Invertebrates aren’t well-known for their extensive parenting skills; most employ a strategy that involves producing large numbers of offspring but providing little to no care. The expectation is that the fittest young will survive the odds without any additional investment of the adults. Wolf spiders, a family of spiders that actively hunts their prey instead of snaring food items in a web, deviate slightly from that loose rule.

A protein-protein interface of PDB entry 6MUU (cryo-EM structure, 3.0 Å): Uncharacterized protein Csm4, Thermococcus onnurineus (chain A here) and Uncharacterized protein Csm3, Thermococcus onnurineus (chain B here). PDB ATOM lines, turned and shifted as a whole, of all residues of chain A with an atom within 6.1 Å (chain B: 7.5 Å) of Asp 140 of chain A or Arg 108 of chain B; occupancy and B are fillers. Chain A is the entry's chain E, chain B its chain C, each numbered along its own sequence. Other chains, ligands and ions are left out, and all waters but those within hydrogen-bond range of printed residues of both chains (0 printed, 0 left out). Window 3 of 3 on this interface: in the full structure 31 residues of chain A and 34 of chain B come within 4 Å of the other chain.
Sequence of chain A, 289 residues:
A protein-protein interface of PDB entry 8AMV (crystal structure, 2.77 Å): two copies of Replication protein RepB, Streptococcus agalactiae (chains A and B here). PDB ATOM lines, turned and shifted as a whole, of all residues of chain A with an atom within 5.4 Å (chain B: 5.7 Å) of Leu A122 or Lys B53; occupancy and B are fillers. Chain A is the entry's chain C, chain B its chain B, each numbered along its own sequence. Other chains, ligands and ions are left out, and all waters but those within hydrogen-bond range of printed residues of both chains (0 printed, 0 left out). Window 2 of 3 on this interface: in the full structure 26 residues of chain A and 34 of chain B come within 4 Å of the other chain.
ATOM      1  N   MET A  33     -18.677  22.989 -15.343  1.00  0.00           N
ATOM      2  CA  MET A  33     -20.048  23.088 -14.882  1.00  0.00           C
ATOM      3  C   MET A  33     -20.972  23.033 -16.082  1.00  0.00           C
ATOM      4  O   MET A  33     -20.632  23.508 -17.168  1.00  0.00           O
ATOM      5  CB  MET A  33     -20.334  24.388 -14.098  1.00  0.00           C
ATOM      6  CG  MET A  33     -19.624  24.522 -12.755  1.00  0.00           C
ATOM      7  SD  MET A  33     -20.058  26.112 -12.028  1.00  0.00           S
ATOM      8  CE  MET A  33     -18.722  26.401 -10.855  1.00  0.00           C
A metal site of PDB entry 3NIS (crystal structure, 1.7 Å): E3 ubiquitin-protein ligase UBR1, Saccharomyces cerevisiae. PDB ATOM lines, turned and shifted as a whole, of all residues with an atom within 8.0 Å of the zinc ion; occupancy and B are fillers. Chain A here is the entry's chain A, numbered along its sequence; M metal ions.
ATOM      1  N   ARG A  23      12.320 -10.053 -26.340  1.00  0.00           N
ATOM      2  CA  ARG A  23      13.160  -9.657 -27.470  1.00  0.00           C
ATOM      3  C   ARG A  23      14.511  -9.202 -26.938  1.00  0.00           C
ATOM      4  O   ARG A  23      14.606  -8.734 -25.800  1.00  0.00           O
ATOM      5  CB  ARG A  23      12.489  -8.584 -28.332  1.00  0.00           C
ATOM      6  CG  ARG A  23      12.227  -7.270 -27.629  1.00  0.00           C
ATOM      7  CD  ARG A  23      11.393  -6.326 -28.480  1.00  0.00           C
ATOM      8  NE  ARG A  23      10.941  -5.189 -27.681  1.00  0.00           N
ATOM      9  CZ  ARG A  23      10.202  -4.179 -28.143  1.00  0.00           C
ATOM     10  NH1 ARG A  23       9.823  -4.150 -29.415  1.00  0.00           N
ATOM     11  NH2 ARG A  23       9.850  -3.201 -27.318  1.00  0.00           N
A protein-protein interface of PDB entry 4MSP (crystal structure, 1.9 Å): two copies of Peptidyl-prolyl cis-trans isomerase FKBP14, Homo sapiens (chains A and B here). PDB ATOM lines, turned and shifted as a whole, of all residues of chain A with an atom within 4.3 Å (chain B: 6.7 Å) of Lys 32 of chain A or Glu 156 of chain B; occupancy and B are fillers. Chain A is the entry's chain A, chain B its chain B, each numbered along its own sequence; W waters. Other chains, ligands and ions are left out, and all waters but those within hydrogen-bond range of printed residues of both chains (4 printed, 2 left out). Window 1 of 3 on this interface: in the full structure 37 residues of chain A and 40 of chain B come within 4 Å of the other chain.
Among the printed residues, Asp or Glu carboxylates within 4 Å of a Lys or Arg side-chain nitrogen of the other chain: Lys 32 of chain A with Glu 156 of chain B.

Instead of using their spinnerets to spin webs, female wolf spiders use the structures to attach their egg sacs to their bodies. When the spiderlings are ready to hatch, the female makes a tear in the egg sac and dozens of young spiders emerge. They scramble onto the female’s back, layer upon layer, where they stay for at least a week. After that brief brooding period, spiderlings will move away from the female and begin hunting on their own.
Spider sightings – of the non-plastic variety – can be shared on free nature platforms like iNaturalist.